The list below takes into account the above considerations in ranking some of the top toilets by class. They are made by some of the best-known toilet manufacturers in the business.

Best Overall

Best Toilet

With a modern look enhanced by its one-piece design, this toilet makes a striking addition to a master bathroom. Its clean lines also make this toilet easy to clean, with few grooves and crevices to navigate. It features siphon technology for a quiet yet powerful flush that minimizes clogs. A dual-flush design allows for 1-gallon and 1.6-gallon flushes for water savings.

The seat is set at a higher-than-average height of 18 inches for comfort, making it similar to a chair. An elongated bowl shape gives it an overall length of 28.5 inches. An integrated soft-closing seat that comes preinstalled prevents banging. This toilet includes a wax ring, water fitting, and floor bolts. The rough in for this toilet is 12 inches.

Product Specs

  • Type: 1-piece toilet
  • Bowl shape: Elongated
  • Flush type: Dual pressure-assisted flush

Pros

  • Clean, modern design makes it easier to clean
  • 1-gallon and 1.6-gallon flushes offered; great for water saving
  • Preinstalled soft-closing seat; no more slamming toilet seats
  • Comes with wax ring, water fitting, and floor bolts

Cons

  • Heavy and difficult to install; will likely require 2 people

Get the Woodbridge Bristol toilet at Amazon or The Home Depot.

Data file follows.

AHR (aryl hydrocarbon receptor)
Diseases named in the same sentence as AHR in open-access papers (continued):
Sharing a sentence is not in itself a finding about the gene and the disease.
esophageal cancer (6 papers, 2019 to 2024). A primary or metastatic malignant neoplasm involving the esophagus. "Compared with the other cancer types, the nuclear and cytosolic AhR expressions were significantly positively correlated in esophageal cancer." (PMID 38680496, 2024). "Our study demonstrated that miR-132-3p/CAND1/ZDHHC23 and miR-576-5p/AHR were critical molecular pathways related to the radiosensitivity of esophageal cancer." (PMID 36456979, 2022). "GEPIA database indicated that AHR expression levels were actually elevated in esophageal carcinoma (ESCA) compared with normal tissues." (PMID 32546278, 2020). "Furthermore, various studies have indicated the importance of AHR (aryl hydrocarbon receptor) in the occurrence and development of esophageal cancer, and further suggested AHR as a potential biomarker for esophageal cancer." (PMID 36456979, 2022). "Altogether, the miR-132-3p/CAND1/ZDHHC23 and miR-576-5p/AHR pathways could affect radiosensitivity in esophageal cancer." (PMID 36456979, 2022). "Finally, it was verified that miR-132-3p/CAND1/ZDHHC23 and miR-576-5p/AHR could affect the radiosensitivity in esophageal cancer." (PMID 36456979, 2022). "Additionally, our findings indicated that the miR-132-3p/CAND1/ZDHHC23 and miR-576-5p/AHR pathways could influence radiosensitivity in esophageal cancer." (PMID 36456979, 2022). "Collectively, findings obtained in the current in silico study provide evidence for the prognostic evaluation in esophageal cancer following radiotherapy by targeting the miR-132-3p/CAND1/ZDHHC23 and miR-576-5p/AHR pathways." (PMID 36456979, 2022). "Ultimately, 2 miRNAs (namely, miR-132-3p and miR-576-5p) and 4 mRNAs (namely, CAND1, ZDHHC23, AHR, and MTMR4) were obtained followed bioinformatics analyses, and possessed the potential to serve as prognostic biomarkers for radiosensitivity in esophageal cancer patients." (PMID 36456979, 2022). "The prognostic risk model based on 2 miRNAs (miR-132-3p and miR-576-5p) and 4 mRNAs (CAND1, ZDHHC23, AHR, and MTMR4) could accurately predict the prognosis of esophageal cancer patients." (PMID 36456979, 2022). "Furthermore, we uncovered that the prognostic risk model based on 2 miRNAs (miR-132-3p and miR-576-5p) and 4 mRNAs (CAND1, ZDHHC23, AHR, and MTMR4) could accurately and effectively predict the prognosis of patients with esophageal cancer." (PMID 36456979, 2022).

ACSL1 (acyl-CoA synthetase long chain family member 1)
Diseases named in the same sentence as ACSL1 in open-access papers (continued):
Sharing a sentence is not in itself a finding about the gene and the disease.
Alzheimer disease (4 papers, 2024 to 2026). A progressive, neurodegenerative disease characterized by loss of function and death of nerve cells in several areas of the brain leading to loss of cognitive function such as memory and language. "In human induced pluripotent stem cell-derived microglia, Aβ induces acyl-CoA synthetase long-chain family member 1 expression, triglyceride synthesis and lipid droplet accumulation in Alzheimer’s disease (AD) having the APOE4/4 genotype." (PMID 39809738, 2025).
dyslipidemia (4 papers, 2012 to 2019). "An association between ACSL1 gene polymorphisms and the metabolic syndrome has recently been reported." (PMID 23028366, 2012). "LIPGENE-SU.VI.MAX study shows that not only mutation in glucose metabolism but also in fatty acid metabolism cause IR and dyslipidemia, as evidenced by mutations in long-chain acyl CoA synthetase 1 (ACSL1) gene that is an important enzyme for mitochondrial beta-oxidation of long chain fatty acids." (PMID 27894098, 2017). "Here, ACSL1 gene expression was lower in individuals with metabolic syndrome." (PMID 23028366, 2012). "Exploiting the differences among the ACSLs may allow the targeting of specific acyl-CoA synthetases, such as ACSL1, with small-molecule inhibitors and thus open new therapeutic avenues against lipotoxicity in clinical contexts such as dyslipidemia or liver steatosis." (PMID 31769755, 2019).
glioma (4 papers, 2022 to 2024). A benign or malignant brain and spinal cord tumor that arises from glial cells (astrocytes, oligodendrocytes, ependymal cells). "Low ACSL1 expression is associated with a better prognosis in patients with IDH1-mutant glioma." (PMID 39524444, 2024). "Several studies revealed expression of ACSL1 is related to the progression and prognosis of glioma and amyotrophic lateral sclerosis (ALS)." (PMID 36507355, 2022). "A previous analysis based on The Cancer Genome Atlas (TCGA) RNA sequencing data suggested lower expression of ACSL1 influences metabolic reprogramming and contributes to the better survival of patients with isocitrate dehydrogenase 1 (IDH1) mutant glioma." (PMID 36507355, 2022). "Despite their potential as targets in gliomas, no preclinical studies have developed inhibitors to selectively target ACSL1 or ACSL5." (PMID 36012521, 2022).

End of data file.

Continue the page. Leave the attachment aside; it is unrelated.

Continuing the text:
Best Bang for the Buck

Best Toilet Option: TOTO Entrada Two-Piece Round Universal Height Toilet
Photo: walmart.com

This affordable model from Toto features simple lines with a rounded tank and bowl at a price that won’t make users feel like they’re flushing money down the toilet. In addition to saving cash up front, it will also shave dollars off the water bill, thanks to its low 1.28-gallon flush volume.

Despite its reduced water use, the Toto offers ample flush power thanks to a 3-inch-wide flush valve and a large siphoning jet and trapway. With its round bowl, this toilet is just 26.5 inches long with a rough-in depth of 12 inches, making it suitable for smaller bathrooms. A tank-to-bowl gasket for connecting the tank to the toilet is included. This toilet does not come with a seat or wax ring.

Product Specs

  • Type:2-piece toilet
  • Bowl shape: Round
  • Flush type: Gravity flush

Pros

  • Water saving; 1.28 gallons per flush
  • Compact size; suitable for smaller bathrooms
  • Affordable compared to similar options

Cons

  • Shoppers will need to purchase a toilet seat separately
  • Exterior has small grooves and curves that are difficult to clean

Get the Toto toilet at Amazon, The Home Depot, or Lowe’s.

Best Classic

Kohler Santa Rosa Comfort Height Elongated Toilet
Photo: amazon.com